Exam­ple: In 2018, Dunkin’ Donuts want­ed to expand its poten­tial and be known for more than just dough­nuts. So, it changed its name to Dunkin’. Though they still offer more than 50 vari­eties of dough­nuts on its menu, its rebrand aimed to reach a broad­er tar­get mar­ket with its oth­er prod­uct offer­ings (cof­fee, soft drinks, sand­wich­es, bagels, muffins, and more).

Reinforcing brand values and purpose

A strong brand is built on a foun­da­tion of val­ues and pur­pose (or mis­sion), and this is often what attracts cus­tomers to shop with cer­tain businesses.

As brands evolve, their val­ues may evolve as well. Rebrand­ing offers an oppor­tu­ni­ty to realign brands with their core val­ues and artic­u­late a clear pur­pose that res­onates with audiences.

In this way, rebrands help build authen­tic­i­ty, trust, and emo­tion­al con­nec­tions with cus­tomers who align with a brand’s beliefs and aspi­ra­tions, as well as clar­i­fy­ing any changes that may have occurred with­in the com­pa­ny’s ethos over time.

Exam­ple: In 2020, GoDad­dy changed its visu­al brand­ing from an out­dat­ed design to a con­tem­po­rary and joy­ful one. They say their users (every­day entre­pre­neurs) inspired the change.

Indeed, the design is bold and mod­ern and reflects the pref­er­ences of today’s users, assim­i­lat­ing well into the range of tools and ser­vices used by those dig­i­tal-savvy con­sumers of today’s world.

Overcoming negative perceptions or reputational challenges

Rebrand­ing can serve as a pow­er­ful tool for over­com­ing neg­a­tive per­cep­tions or chal­lenges faced by a busi­ness. Whether it’s a tar­nished rep­u­ta­tion, out­dat­ed brand image, or past mis­takes, rebrand­ing allows com­pa­nies to shed neg­a­tive asso­ci­a­tions and present a fresh narrative.

Rebrand­ing helps busi­ness­es con­vey their com­mit­ment to improve­ment, inno­va­tion, and cus­tomer-cen­tric­i­ty. And a suc­cess­ful rebrand­ing effort should effec­tive­ly rebuild trust, repair rela­tion­ships, and regain mar­ket shares.

Exam­ple: In the ear­ly 2000s, depart­ment stores all over the UK stopped stock­ing Burber­ry items due to the pub­lic’s per­cep­tion of it as a “brand for gangsters.”

In response, Burber­ry signed a con­tract with Kate Moss and launched a rebrand that assim­i­lat­ed itself with her sex appeal and noto­ri­ety as a fash­ion icon. They man­aged to pull off one of the most suc­cess­ful cri­sis man­age­ment rebrands and remain a British cul­tur­al sta­ple to this day.

When should I rebrand my business?

Rebrand­ing isn’t a deci­sion to be tak­en light­ly. It requires care­ful analy­sis, strate­gic plan­ning, and a clear under­stand­ing of when the tim­ing is opti­mal for such a trans­for­ma­tive endeavour.

So, when should busi­ness­es con­sid­er embark­ing on a rebrand­ing jour­ney? Here are a few key indi­ca­tors that sig­nal the right moment for a rebrand:

The market’s dynamics have evolved

The con­stant evo­lu­tion of indus­tries and mar­kets is an unavoid­able fact for many busi­ness­es. Whether they’re dri­ven by new tech­nolo­gies, con­sumer behav­iour, or ris­ing com­peti­tors, devel­op­ments in mar­ket dynam­ics affect everyone.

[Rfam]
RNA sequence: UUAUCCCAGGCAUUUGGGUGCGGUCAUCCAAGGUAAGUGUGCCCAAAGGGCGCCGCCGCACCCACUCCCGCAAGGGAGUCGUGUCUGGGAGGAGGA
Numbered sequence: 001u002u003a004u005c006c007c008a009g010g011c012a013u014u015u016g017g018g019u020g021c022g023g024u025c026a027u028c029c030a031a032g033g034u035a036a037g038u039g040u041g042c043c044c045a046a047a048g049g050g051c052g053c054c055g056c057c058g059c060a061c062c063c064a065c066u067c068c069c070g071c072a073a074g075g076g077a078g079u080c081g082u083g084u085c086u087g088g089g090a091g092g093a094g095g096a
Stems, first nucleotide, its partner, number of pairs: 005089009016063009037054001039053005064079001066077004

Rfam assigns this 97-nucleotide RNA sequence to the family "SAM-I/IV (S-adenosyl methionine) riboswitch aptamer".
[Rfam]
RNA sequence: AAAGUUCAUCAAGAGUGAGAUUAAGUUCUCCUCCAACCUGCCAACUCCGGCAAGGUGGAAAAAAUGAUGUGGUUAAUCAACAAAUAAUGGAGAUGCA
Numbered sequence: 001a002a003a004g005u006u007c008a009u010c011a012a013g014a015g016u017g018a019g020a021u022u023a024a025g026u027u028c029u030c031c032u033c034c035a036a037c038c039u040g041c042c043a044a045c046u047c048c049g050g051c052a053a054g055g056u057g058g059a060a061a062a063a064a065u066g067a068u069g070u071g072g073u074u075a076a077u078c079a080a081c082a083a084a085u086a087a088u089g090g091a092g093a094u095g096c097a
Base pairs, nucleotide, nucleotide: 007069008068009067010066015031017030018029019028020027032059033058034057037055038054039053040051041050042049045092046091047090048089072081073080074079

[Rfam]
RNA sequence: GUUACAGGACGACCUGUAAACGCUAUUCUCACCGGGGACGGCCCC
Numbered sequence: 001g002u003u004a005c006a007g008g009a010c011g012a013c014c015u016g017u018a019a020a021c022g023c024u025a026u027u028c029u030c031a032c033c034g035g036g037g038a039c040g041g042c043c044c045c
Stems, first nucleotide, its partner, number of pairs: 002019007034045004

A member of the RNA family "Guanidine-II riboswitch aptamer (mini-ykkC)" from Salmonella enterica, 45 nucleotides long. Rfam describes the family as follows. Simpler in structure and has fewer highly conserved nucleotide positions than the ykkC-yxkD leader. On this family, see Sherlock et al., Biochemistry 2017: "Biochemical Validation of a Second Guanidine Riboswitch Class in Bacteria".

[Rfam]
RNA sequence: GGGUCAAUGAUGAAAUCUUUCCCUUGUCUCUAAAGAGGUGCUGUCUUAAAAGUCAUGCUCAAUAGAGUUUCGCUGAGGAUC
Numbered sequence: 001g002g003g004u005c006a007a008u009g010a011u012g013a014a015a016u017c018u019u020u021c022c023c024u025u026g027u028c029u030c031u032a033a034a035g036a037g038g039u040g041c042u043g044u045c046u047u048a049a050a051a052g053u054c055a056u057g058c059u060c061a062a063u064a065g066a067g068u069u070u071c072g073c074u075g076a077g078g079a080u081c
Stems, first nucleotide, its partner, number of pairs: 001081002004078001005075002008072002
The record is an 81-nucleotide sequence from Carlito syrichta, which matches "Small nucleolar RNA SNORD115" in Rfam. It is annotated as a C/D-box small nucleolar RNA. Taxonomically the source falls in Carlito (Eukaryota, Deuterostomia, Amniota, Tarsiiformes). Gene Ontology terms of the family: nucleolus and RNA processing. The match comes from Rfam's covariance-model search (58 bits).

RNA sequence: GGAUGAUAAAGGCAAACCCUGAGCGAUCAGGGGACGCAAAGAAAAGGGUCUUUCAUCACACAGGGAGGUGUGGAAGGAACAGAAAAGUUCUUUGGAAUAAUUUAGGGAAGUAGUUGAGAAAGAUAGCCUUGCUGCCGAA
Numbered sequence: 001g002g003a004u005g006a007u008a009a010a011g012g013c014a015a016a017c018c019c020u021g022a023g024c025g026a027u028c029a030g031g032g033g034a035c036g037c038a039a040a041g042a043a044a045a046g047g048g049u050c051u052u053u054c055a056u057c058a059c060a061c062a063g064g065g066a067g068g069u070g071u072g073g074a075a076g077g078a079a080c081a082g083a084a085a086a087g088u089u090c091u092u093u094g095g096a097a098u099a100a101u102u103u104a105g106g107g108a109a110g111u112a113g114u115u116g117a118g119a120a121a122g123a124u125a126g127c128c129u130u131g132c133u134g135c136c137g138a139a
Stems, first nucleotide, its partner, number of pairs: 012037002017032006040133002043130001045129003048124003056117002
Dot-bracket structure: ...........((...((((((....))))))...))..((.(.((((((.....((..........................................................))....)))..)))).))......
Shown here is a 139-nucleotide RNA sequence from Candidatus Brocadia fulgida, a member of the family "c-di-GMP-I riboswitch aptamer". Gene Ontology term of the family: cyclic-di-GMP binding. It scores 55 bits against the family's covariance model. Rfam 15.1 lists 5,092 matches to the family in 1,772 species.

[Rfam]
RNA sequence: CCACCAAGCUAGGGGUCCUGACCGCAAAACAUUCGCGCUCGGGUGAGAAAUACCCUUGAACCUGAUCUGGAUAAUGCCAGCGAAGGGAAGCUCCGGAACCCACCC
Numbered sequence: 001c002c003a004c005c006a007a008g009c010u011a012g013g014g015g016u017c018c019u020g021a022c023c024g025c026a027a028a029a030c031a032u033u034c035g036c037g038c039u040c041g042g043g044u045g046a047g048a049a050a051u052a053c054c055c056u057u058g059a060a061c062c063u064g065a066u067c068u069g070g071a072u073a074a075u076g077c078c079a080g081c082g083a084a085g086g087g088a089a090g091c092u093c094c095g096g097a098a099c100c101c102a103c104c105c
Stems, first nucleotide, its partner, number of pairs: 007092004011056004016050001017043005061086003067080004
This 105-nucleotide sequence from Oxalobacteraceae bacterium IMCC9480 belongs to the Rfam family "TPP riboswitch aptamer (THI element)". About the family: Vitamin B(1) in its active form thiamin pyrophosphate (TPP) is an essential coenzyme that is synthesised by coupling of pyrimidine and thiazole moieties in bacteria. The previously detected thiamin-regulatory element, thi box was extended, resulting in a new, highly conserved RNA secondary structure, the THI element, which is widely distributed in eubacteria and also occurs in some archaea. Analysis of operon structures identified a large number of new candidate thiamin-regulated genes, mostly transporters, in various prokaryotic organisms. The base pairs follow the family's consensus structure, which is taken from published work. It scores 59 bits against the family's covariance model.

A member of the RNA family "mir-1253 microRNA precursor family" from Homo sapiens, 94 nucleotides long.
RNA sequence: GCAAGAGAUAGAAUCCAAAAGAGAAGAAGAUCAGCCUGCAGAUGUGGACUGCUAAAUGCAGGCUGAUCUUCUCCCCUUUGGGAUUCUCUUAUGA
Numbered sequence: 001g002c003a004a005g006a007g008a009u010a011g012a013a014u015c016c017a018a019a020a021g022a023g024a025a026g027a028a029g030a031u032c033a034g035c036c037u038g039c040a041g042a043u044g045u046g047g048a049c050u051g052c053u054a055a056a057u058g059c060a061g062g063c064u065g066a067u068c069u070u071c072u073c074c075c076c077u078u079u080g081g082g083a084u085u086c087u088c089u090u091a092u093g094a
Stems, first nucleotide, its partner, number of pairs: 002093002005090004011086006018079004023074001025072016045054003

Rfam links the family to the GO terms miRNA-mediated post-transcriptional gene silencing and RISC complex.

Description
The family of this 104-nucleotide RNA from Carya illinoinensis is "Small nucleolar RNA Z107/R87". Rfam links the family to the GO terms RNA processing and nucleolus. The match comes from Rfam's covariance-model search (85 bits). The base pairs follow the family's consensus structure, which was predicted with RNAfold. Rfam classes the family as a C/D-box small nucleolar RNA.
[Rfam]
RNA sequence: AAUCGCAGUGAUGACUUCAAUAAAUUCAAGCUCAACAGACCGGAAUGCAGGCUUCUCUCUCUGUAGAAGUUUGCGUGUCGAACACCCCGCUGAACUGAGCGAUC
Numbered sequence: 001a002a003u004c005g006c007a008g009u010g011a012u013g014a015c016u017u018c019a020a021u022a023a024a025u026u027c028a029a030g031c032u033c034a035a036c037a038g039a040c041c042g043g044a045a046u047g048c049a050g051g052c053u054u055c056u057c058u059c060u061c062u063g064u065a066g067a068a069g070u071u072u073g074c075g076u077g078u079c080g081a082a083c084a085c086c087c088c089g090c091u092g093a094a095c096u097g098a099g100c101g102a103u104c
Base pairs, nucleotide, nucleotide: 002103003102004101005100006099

If your busi­ness finds itself strug­gling to adapt to these shifts or los­ing its rel­e­vance in the mar­ket­place, it may be a sign that a rebrand is in order.

Your brand image feels outdated

Over time, a com­pa­ny’s brand iden­ti­ty may start to feel out­dat­ed or dis­con­nect­ed from its desired perception.

If your brand no longer aligns with your val­ues, vision, or tar­get mar­ket, it’s time to con­sid­er a rebrand. A refreshed brand image can help you attract new cus­tomers, re-engage exist­ing ones, and show­case your com­pa­ny’s evo­lu­tion and com­mit­ment to meet­ing con­tem­po­rary expectations.

Your business has undergone a merger or acquisition

When com­pa­nies merge or under­go sig­nif­i­cant acqui­si­tions, rebrand­ing often becomes nec­es­sary to uni­fy the new­ly formed enti­ty. A cohe­sive and con­sis­tent brand pres­ence is cru­cial for com­mu­ni­cat­ing the com­bined strengths, val­ues, and offer­ings of the con­sol­i­dat­ed organisation.

A rebrand­ing effort can help stream­line oper­a­tions, elim­i­nate con­fu­sion, and estab­lish a pow­er­ful new brand iden­ti­ty that reflects the shared vision and objec­tives of the merged entities.

Your target audience is expanding

As busi­ness­es evolve, their tar­get audi­ence and mar­ket posi­tion­ing may shift. If you’re expand­ing into new mar­kets, tar­get­ing dif­fer­ent cus­tomer seg­ments, or repo­si­tion­ing your brand to appeal to a broad­er audi­ence, a rebrand can help sig­nal this strate­gic change. By effec­tive­ly com­mu­ni­cat­ing your new val­ue propo­si­tion and res­onat­ing with the desired cus­tomer base, you can increase your brand’s rel­e­vance and dri­ve growth in new directions.

There’s been a brand reputation crisis

Some­times, a busi­ness may find itself fac­ing a rep­u­ta­tion cri­sis or neg­a­tive asso­ci­a­tions due to past events or pub­lic perception.

In such cas­es, a rebrand can serve as a pow­er­ful tool for cri­sis man­age­ment by rebuild­ing trust, dis­tanc­ing the com­pa­ny from past con­tro­ver­sies, and pre­sent­ing a fresh nar­ra­tive that focus­es on a renewed com­mit­ment to excel­lence, trans­paren­cy, and integrity.

How to undertake a successful rebranding strategy

Embark­ing on a rebrand­ing jour­ney can be both excit­ing and chal­leng­ing. To ensure your strat­e­gy can pro­duce a suc­cess­ful trans­for­ma­tion, you should inte­grate the fol­low­ing steps:

1. Define your objectives

Per­haps your rebrand­ing goals are like GoDad­dy’s in that your cur­rent image does­n’t align with your com­pa­ny’s per­son­al­i­ty or tar­get audi­ence’s pref­er­ences. Or maybe, like Burber­ry, your brand has suf­fered an injury to its pub­lic image.